How do developers come up with the #'s for the patch?

Discussion in 'Web Design & Coding' started by homesick1337, Feb 3, 2006.

  1. homesick1337

    homesick1337 Computer Lover

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    Example I and my friend got into a long debate about patch #s.

    He said

    "First off the next patch will not be "1.10" If anyone knew about software upgrades/patches..or even the decimal system, you would know that 2.0 follows 1.9...or even 1.91 or 1.92 or sometimes written like 1.9.1 or 1.9.2. "


    This is in reference to a recent patch from a game we play. I told him that I am not sure and he insist that he’s right and the company is wrong.

    Can someone shed some light on this , I was always curious about this.
     
  2. Brad

    Brad Moderator Political User Folding Team

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    Major Version.minor version. build number
     
  3. Sazar

    Sazar F@H - Is it in you? Staff Member Political User Folding Team

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    You can do the same with office projects as well. As you save revisions and changes, it can automatically update the version for you.
     
  4. madmatt

    madmatt Bow Down to the King Political User

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    All companies do it differently. There is no predefined standard, but Brad's post sums it up.

    Builds are sequential but by the time it hits the market there might be a wide gap inbetween the previously released version and the new version. A lot of builds are internal builds and used for testing purposes.
     
  5. Geffy

    Geffy Moderator Folding Team

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    I usually use
    Major.Minor
    where major is function overhaul or something like that and minor represents a patch or bugfix

    Ideally I should probably use Major for something bigger then Minor for overhauls (though not entire system overhauls that would be major) and then another option for patches and bugfixes. But as madmatt mentioned there is no predefined standard for version number schemes.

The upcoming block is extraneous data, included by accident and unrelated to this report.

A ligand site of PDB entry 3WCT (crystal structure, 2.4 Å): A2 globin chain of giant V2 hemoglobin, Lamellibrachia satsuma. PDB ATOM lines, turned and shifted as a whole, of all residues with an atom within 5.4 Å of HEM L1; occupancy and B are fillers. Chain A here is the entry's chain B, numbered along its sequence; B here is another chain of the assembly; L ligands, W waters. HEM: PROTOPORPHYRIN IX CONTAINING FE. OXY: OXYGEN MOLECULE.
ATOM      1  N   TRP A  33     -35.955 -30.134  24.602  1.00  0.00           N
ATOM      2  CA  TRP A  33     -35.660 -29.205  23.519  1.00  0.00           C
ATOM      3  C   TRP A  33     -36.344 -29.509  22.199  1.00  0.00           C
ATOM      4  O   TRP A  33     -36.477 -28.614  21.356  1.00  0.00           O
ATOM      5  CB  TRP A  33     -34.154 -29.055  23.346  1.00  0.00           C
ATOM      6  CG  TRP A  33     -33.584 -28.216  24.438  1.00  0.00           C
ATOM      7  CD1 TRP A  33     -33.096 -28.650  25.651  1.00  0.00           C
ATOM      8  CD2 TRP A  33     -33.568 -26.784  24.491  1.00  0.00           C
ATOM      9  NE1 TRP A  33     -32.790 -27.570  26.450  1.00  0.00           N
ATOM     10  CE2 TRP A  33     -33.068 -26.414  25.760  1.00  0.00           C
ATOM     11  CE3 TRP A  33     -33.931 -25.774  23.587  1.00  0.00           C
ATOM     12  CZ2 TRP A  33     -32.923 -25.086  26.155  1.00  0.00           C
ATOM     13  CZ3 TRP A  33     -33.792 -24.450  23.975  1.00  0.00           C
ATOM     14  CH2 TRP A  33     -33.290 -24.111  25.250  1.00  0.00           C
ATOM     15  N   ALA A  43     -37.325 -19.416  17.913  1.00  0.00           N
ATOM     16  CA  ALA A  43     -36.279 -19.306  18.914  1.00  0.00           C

though first off what was the current patch number?

    FreeBSD for example has -p# for patch levels and versions just increment from 0 on upwards with really minor revisions getting low point suffixes. ie 5.0.2. Though they have had 4.9, 4.10, 4.11
     
  6. Sazar

    Sazar F@H - Is it in you? Staff Member Political User Folding Team

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    Like matt's sig.

    It is currently psuedo-hotpink ver 1.69

    He is working his way up to 1.1337
     
  7. mooo

    mooo thecyberninja

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    haha 3.1337 would be better but its ok ;P
     
  8. madmatt

    madmatt Bow Down to the King Political User

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    Don't you two turn this around on me. I was told I would get my X1900 card faster if I made my sig pink.
     
    Son Goku likes this.
  9. Son Goku

    Son Goku No lover of dogma

    Nah, we just think you look "pretty in pink" :eek: :laugh:

    Speaking of which, if you'll make your sig pink for a new card; would you wear pink for a whole new, $10,000 computer? :D Just an idea, not offering what I couldn't afford to buy right now...

    Yes, and thx for getting the sig on a few lines :)
     
  10. mooo

    mooo thecyberninja

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    Hell i would paint myself pink for a month for a $10000 box lol.. Just find me a supplier :)
     
  11. Perris Calderon

    Perris Calderon Moderator Staff Member Political User

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    so his question is could a revision go from 1.9 (one point nine) to 1.10, (one point ten) which though it could happen, it seems to mathematically incorrect
     
  12. X-Istence

    X-Istence * Political User

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    Mathematical is not part of it. Companies can call it anything they want. FreeBSD has had versions 4.10, 4.11, 4.12, then 5.2.1. Most of the minor patches that fix just bugs are -p# like Geffy said.

    It really depends on the organization. To most developers it is not all that weird to see patch 1.17 come out. I personally go with the FreeBSD system when it comes to patches. Major.minor-patchlevel.

    Minor is really an understatement, as Major only changes when core functionality is really changed in such a drastic way that it provides something better over previous version, or breaks compatibility with older systems.
     
  13. Mooz

    Mooz Moozically Con~foozed

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    M#.m#.b#

    Major is any change that means the user would change the way they use a product ie a functionality change

    Minor is a change that is visible but does not change the functionality

    Build is a release that addresses bugs and fixes etc